Executive producers, Mitsuru Kurosawa, Tsutomu Tsuchikawa.
Directed by Takashi Miike. Screenplay, Ichiro Ryu. Camera (color), Hideo Yamamoto; editor, Taiji Shimamura; music, Kouji Endou; art director, Akira Ishige. Reviewed at Rotterdam Film Festival (No Cherry Blossoms: Visions of Japan), Jan. 31, 2000. Running time: 104 MIN.
With: Riki Takeuchi, Show Aikawa, Renji Ishibashi, Hitoshi Ozawa, Shingo Turumi, Kaoru Sugita, Dankan, Hirotaro Honda, Susumu Terajima, Michisuke Kashiwaya, Mizuho Kouga, Yoshiyuki Yamaguchi, Kyousuke Yabe, Tomorowo Taguchi, Ren Oshugi.
Prolific Japanese shockmeister Takashi Miike — whose “Audition” was the head-turning standout of three films by the director presented in Rotterdam — delivers an adrenaline-charged, anarchic thriller with more flash than finesse in “Dead or Alive.” Bookended by a dizzying opening reel of hyperspeed action and a truly bizarre conclusion that veers unexpectedly into fantasy territory, the film’s undisciplined midsection is a disappointingly pedestrian cops-vs.-yakuza tale that adds little to the well-trodden genre it’s supposedly subverting. Given the cult appeal of this kind of ultraviolence, specialized video sales may follow.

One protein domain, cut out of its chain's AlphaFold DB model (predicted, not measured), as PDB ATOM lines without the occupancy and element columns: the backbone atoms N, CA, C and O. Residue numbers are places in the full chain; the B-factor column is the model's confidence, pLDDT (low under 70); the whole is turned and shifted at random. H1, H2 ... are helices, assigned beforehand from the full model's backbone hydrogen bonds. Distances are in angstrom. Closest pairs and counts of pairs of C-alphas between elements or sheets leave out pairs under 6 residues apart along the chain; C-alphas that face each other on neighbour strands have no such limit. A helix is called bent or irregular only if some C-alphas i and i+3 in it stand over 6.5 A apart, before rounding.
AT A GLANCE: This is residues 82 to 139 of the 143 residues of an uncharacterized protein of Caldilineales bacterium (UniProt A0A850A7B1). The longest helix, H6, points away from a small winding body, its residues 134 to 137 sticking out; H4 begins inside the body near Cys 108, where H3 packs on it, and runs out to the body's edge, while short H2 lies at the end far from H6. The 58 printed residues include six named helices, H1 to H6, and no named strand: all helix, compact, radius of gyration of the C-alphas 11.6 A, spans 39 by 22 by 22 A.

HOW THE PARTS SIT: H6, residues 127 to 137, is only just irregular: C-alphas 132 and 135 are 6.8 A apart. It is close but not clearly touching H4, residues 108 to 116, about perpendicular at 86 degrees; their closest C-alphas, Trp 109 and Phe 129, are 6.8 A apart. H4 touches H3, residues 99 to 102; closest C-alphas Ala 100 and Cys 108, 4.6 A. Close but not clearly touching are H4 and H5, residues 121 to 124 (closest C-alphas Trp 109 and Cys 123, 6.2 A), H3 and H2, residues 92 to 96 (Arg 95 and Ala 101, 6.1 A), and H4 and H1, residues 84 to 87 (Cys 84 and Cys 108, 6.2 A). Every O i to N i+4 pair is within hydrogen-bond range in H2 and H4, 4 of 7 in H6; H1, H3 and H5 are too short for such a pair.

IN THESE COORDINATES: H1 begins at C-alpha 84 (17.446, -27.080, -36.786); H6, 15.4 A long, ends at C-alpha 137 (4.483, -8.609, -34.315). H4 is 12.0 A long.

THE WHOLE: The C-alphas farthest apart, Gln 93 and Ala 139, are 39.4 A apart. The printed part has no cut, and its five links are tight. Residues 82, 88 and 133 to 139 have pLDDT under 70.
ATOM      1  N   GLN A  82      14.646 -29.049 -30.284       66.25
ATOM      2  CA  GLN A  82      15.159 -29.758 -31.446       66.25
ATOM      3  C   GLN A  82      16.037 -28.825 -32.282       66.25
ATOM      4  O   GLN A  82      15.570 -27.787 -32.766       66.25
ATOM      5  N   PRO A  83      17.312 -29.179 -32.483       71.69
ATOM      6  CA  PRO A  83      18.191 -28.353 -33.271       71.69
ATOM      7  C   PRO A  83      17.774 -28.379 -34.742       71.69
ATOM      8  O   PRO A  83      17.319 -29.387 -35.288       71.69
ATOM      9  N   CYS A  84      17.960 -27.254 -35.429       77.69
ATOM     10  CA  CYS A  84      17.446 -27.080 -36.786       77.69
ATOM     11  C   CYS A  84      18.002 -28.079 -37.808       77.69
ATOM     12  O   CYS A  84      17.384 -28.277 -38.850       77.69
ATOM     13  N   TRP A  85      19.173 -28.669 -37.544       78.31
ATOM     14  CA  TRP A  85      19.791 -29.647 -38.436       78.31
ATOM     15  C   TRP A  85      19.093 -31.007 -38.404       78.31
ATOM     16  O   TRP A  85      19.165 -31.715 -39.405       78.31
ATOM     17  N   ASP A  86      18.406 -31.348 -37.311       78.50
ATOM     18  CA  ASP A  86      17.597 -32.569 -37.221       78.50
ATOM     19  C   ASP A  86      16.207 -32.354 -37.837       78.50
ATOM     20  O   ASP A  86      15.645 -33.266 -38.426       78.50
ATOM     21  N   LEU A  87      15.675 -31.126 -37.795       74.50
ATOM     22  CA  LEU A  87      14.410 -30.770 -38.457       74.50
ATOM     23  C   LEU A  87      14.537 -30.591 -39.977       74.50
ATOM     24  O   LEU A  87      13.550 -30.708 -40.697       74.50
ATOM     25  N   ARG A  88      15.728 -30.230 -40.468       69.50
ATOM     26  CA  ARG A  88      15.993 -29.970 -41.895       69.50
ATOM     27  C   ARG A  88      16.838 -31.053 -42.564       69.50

Impressively cut opening burns through almost an entire narrative of killings in Tokyo’s crime-infested Shinjuku quarter, where yakuza gangsters, Chinese Mafia and corrupt cops vie for supremacy. Central conflict, however, is between ruthless mobster Ryuichi (Riki Takeuchi) and Jojima (Show Aikawa), a cop drawn into criminal fraternization to finance an operation on his daughter. Laced with scenes of incidental cruelty and perversion, the buildup to their (literally) apocalyptic showdown is only intermittently coherent. Visuals, courtesy of “Hana-bi” d.p. Hideo Yamamoto, are slick and arresting and the energized soundtrack keeps things ticking throughout.